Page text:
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Road Safety for Children

Across the United Kingdom, around 5,000 children under 16 are involved in fatal to deadly road accidents each year, and with the advancement in age and independence, the risk significantly increases. In terms of sex, boys are involved in more road accidents than girls because of the nature of their play, which is mostly centred outdoors. Most accidents involving children happen during school holidays and on summer vacations when children are out of school and most likely seen playing outside.

It is for this reason that at an early age, children should already be taught the importance of road safety and the consequences of not following the traffic rules. It is the parents and the education system that both have this responsibility of educating the children on these matters.

Young children

At this age, the child is still getting to know the world he lives in and is getting introduced to a lot of novel things. They look up to adults and emulate their actions. Promote safety by being a good example of a law abiding citizen and by keeping your child with you at all times. Look for the safer places to walk to even if it takes longer. That way, the child will have more time experiencing the world around him.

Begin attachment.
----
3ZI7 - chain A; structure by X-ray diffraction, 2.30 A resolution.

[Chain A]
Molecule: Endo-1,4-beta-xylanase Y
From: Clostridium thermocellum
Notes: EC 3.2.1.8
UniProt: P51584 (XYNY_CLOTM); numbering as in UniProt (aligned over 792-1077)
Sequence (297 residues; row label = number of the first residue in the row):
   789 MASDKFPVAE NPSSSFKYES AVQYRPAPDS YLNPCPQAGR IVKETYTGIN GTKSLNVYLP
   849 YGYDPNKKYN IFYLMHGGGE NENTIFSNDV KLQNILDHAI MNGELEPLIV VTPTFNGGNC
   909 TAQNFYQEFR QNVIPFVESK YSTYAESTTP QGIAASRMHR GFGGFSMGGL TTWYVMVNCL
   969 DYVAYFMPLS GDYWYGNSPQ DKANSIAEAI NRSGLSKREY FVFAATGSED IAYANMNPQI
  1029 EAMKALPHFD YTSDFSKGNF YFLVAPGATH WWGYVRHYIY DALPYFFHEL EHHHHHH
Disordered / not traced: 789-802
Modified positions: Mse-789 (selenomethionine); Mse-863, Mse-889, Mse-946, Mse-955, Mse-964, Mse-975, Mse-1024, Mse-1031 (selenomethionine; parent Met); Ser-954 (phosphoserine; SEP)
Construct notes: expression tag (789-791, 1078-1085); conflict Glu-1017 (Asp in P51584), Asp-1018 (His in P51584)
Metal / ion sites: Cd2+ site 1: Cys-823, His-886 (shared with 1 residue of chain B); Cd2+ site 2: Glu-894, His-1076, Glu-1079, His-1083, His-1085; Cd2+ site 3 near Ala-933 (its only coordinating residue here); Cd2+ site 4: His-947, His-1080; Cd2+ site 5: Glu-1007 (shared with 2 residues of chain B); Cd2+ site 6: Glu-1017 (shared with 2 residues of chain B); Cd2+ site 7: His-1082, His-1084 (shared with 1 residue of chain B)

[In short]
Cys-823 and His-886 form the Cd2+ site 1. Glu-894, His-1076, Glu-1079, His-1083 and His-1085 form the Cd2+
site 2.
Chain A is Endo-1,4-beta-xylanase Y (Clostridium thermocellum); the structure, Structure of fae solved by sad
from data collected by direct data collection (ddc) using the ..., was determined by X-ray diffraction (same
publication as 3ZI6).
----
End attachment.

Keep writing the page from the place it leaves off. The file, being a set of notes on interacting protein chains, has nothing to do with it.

Introducing road safety to a child this age is important since this will be his first experience in abiding by the law. Point out different vehicles in the street and traffic signs and the road markings, but don’t expound on them yet since the child won’t be able to understand you yet.

Start building up your child’s vocabulary in terms of distances and speed. Ask him to point out which of the different vehicles are faster and slower, or which ones are bigger and smaller.

Older children

Children this age will have learned some basic road safety rules in school. When taking him out for a walk, let him decide for you where and when you are to walk and stop. As you go along your way, reiterate these concepts and supply further information regarding them. Continue to expand his vocabulary on different vehicles and add the names and functions of the basic traffic signs.

When taking your child on a biking errand, try investing on a side-car for your bicycle or just let him sit with you. Make sure that he also has his protective gear on and he knows what they are for. Explain to him that different kinds of vehicles take different lanes on the road and let him classify the vehicles into which lanes they belong.


By this time, teenagers are knowledgeable on the basic traffic rules and regulations, and have now started to go out (walking or driving) on their own. Reiterate the important points in road safety, such as when to go and stop, not listening to music and refraining from going outside when drunk. Remind them also to contact you once they have reached their destination. It’s okay to worry about their safety, but it is also important to trust in their ability to take care of themselves.

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